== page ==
I am pleased I found this to write just a little in honor of my father. He deserves more. I found the following internet posting: It confirmed what I always felt, my father had died unnecessarily. All because Mr. McNamara and unfortunately an inexperienced pilot wanted to show off. God have mercy on us all for such fleeting moments of pride that result in lasting pain. May it not be named among us. Nothing to be done...but to cry sometimes. So much lost! My father was a brilliant soul who loved everyone that came in his path as long as they meant no evil toward him and his family. I miss dancing on his boots as he whirled me around and his running races and jump rope with the kids in the neighborhood. No other Dad on our block stopped after a hard day's work to play with us. But my Dad did. It was a celebration when he came home. All the kids (mostly White..only 2 Black families on our block) used to love to hang on to Dad, but we Wright kids were lucky he went home with us at 5337 G Brett Drive, Fort Knox, kentucky.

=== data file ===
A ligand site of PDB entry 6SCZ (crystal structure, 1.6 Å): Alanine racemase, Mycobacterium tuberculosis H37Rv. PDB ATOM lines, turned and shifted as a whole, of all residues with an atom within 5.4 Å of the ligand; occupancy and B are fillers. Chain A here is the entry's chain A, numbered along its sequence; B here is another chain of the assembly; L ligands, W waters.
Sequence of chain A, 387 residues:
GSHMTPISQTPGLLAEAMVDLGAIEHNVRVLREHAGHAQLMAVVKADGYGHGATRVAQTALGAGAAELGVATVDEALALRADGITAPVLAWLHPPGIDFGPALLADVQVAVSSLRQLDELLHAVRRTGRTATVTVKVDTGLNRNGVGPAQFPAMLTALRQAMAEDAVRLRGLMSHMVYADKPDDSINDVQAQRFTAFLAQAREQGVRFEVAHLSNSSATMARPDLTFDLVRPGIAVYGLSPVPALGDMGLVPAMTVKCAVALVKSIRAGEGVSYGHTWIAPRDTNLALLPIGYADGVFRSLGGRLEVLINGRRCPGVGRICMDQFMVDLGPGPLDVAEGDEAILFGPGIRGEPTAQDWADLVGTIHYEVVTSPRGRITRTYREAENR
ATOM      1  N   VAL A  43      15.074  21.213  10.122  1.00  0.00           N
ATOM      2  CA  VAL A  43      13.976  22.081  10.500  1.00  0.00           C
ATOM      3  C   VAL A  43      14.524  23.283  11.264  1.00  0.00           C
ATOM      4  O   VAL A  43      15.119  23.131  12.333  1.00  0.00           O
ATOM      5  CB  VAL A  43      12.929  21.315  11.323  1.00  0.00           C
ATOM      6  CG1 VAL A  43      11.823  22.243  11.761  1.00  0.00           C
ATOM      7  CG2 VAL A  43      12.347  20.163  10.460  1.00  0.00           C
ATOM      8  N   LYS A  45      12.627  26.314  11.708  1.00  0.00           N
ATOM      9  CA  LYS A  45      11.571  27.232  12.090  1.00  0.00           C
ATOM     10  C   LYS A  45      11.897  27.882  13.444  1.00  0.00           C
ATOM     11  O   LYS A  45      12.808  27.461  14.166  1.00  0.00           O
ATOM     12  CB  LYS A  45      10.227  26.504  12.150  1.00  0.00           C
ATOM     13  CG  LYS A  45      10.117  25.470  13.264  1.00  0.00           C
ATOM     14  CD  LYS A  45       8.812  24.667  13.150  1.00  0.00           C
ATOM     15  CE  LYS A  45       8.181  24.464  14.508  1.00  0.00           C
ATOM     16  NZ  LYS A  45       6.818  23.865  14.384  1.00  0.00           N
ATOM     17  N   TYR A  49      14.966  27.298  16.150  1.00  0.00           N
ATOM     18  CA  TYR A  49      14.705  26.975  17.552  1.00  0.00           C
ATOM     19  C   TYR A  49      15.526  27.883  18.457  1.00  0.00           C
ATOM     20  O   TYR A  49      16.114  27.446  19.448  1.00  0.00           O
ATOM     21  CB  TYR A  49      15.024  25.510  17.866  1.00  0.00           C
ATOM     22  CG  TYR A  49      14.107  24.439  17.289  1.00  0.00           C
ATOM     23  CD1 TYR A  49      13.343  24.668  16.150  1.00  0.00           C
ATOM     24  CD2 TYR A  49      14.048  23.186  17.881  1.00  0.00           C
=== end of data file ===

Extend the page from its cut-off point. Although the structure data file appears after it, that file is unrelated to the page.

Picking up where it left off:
We have grown and even now, two of us have the pleasure of seeing our grandchildren, something our parents did not see. God is good all the time! All the time God is good! He is to be praised always and forever.

I, Jackquelyn, called Jackie grew up to work in media, for the Red Cross, and a school district. Joe, served in the U.S. Army as an infantryman based at Forg Benning and served in Korea. He now drives for the disabled. Stanley, has owned his own business and now drives 18 wheelers. Phyllis, the baby, after 18 years of marriage finally had a daughter two years ago. The baby had a baby. Phyllis, so striking in appearance like our Dad, has worked in insurance and real estate. My parents have 8 grandchildren and 4 great-grandchildren at the time of this writing.